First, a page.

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Appendix 2: Case Studies

APPENDIX 2: Case Studies

“Real” people have depression, dysthymia, and bipolar disorders. To illustrate what these conditions look like, the next section presents a series of case studies. These case studies can be used by care managers to practice use of the CMAG tools with each other. It takes practice to be able to develop the skills necessary. Use these case studies and sidebar functions as guides.


Assess Plan Support Intervene Keep Safe Facilitate Collaborate Empower Educate Evaluate

Case Study 1

Susan is a 45-year-old mother of three who very recently lost her oldest son suddenly and unexpectedly. Up until this point, her life had not been overly complicated. She enjoyed raising her children and working as a professional. She looked forward to observing her grown children’s successes. She was hopeful that now that her children were no longer in need of her constant attention, she and her husband could begin to travel and enjoy more leisure time.

The death of her son came suddenly and without warning. He experienced a challenging situation and took his own life. There was no history of depression or other indicators that may have warned family and friends. The suicide appeared to a reactionary act without any forethought or contemplation.

Dealing with the loss of a child is a most devastating and life-altering event for a parent. Surviving the suicide of a loved one often leaves family and friends devastated, guilt-ridden, and perhaps even angry. Devastation and guilt seemed to be the emotions Susan could not manage to get past. She functioned at a very high level throughout the first few months after her son’s death. She returned to work within two weeks and managed to fulfill all personal and professional responsibilities. She did experience some loss of appetite and insomnia. Her friends tried to encourage her to contact her PCP for a sleep medication, but she stated she would use over-the-counter Benadryl and reported it to be effective.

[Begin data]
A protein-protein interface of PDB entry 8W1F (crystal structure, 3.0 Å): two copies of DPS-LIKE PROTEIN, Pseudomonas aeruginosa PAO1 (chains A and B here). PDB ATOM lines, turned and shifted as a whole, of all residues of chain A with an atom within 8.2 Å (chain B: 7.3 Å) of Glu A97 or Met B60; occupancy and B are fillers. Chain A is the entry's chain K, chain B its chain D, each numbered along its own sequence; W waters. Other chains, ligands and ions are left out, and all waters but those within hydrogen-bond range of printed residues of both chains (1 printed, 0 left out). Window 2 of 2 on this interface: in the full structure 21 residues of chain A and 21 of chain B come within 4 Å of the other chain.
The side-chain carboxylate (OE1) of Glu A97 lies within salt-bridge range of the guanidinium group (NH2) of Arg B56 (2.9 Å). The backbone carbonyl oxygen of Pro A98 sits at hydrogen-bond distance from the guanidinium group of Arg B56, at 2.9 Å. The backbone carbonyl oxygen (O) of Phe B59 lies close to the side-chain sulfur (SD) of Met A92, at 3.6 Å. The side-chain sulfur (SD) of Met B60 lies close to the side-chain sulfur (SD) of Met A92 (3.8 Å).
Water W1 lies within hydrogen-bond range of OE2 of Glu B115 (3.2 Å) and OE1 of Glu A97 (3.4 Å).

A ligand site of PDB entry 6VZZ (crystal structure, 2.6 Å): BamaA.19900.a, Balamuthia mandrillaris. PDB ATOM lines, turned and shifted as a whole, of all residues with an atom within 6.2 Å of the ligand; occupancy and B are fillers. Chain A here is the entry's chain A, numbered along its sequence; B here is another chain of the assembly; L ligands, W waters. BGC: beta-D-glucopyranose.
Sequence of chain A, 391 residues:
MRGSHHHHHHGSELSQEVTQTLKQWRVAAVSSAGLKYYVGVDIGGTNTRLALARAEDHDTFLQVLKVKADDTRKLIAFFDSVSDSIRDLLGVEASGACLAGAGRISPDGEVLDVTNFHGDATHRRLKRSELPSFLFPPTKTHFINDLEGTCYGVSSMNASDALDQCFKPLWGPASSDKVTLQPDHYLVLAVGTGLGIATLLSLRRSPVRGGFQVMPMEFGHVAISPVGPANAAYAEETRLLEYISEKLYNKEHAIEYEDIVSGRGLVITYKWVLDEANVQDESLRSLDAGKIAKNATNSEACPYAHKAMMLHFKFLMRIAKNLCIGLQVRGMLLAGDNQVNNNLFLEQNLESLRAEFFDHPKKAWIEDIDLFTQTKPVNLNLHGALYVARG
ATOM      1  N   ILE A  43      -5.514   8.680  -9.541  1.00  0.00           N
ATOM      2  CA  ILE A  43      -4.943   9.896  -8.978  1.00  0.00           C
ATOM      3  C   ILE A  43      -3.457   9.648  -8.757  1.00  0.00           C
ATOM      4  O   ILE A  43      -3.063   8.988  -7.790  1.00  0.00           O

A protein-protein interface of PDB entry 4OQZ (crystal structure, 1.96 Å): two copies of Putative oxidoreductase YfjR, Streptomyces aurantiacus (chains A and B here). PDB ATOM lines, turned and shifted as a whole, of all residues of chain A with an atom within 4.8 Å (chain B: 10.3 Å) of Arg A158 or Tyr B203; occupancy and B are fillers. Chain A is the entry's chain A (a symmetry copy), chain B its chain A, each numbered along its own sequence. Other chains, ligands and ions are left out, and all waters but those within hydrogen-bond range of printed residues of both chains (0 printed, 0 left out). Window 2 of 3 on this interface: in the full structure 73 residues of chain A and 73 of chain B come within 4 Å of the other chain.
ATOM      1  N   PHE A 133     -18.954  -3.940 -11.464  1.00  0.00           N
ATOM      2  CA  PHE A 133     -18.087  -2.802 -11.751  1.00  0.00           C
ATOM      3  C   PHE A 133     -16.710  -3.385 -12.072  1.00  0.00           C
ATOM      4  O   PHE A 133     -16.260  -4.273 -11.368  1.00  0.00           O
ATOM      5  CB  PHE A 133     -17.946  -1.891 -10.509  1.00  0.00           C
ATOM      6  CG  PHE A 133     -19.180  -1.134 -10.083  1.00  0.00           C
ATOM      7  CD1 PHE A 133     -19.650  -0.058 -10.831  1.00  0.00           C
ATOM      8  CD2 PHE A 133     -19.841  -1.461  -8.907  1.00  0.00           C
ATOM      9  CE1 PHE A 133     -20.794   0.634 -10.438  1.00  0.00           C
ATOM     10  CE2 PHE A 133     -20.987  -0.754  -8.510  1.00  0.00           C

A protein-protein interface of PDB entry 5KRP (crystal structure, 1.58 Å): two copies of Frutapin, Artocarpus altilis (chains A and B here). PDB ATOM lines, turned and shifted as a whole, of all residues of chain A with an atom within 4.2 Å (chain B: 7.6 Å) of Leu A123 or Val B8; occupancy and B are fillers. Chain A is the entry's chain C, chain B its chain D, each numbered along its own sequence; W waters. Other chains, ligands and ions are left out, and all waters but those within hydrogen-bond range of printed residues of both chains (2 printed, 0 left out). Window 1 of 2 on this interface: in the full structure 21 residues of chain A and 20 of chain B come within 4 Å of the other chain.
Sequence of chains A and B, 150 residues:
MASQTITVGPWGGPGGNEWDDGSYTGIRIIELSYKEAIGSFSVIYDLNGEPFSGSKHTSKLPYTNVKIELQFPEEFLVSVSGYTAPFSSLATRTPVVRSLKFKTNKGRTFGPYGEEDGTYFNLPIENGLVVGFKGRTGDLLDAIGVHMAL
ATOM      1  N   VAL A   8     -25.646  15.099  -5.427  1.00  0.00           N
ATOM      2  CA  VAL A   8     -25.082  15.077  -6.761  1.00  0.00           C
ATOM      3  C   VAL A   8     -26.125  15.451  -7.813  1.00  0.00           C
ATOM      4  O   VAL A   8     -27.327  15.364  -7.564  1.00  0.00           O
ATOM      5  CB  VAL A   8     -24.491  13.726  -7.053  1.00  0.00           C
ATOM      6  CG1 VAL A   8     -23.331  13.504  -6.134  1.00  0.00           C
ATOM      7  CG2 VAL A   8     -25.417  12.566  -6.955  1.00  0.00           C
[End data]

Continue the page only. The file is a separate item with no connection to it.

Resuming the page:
She continued to function, but friends and family noticed a severe saddened affect and thought her return to high function was not “normal.” She rarely expressed any feelings of grief openly, but instead had bouts of sobbing when alone. Her friends expressed concern that she was not dealing with her grief adequately and encouraged her to seek counseling. Susan’s husband and other children were not active in these conversations, each seeking to cope in his/her own manner. Susan


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